[Leader Post] Twenty staff on the adult mental health unit at Regina General Hospital — including seven registered psychiatric nurses — will be receiving layoff notices.
The layoffs are a result of an audit done to align staffing with the needs of the unit, said Keith Dewar, CEO of the Regina Qu’Appelle Health Region.
To more effectively use resources, staff will work eight-hour shifts instead of 12-hour shifts.
“Our expectation will be that will lead to a decrease in overtime as we work our way through the staffing process,” Dewar said.
The layoffs won’t impact patient care, he said.
“We’re comfortable and confident that this is a more efficient, effective staffing model, but in the end, it allows us to provide the same service as we did before,” Dewar said.
He noted that scheduling changes done in homecare resulted in more work being done with fewer people.
There are currently 98.84 full-time equivalent positions on the unit, which is approximately 197 people, including full-time, part-time and casual, in a variety of positions.
Citing the need to protect employees’ privacy, he would not disclose what category of jobs would be lost.
However, according to information released by the Saskatchewan Union of Nurses (SUN), four registered nurses, seven registered psychiatric nurses, three licensed practical nurses and six special care aides will be receiving layoff notices.
SUN president Tracy Zambory is concerned that 11 of its members — the majority of them registered psychiatric nurses — are being given layoff notices.
“These patients are acutely mentally ill with very complex needs, so they require the specialized nursing that our members have given them,” Zambory said. “The other thing that is very troubling to us is that this particular unit already has some of the highest overtime rates in the region.”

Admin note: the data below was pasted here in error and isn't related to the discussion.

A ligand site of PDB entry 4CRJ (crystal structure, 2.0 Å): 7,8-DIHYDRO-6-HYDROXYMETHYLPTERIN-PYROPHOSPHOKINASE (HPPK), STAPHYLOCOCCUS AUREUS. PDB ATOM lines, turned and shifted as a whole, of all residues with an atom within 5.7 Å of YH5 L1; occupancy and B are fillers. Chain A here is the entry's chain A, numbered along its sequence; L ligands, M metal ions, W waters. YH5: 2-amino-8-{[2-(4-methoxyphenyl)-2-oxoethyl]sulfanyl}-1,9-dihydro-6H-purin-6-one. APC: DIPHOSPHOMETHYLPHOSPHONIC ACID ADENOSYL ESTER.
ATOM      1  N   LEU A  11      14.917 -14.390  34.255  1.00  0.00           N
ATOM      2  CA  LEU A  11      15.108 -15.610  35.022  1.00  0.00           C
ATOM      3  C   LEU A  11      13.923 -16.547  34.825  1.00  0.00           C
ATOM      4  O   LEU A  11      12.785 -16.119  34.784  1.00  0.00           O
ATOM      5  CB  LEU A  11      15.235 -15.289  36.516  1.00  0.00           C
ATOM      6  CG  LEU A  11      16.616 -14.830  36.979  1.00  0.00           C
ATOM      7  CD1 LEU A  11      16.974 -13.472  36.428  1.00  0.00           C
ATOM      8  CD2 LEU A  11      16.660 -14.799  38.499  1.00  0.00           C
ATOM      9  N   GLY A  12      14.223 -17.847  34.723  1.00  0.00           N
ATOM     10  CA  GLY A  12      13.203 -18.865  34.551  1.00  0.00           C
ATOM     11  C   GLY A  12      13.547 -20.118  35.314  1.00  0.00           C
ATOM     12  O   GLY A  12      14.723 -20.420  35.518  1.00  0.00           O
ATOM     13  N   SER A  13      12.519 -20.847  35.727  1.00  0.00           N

As a result of the strain on the mental health unit, patients will be showing up in other departments — such as emergency rooms, she said.
“There’s going to be costs to the system at that end, so it seems like there’s all of this short-term budget-driven solution happening and we really need to be looking at long-term, evidence-based solutions,” Zambory said.
In the past, Dewar said the region has used attrition to reduce staffing.
However in this instance, attrition would take too long for employees to find jobs within the organization. Therefore, the region decided to use the layoff language in the collective agreements to help staff move to other positions, he said.
“This is not a bottom-line exercise because we still hope that these individuals will find their way through the collective agreement language to find other employment within the organization,” he said.
NDP Health Critic Danielle Chartier said the layoffs on the inpatient mental health unit will have a huge impact on frontline services.
“Anybody who has tried to seek mental health and addictions services know that there’s already a strain in the system,” she said. “It’s hard to get services in a timely fashion, and this is going to make it even more difficult.”
Published: September 28, 2016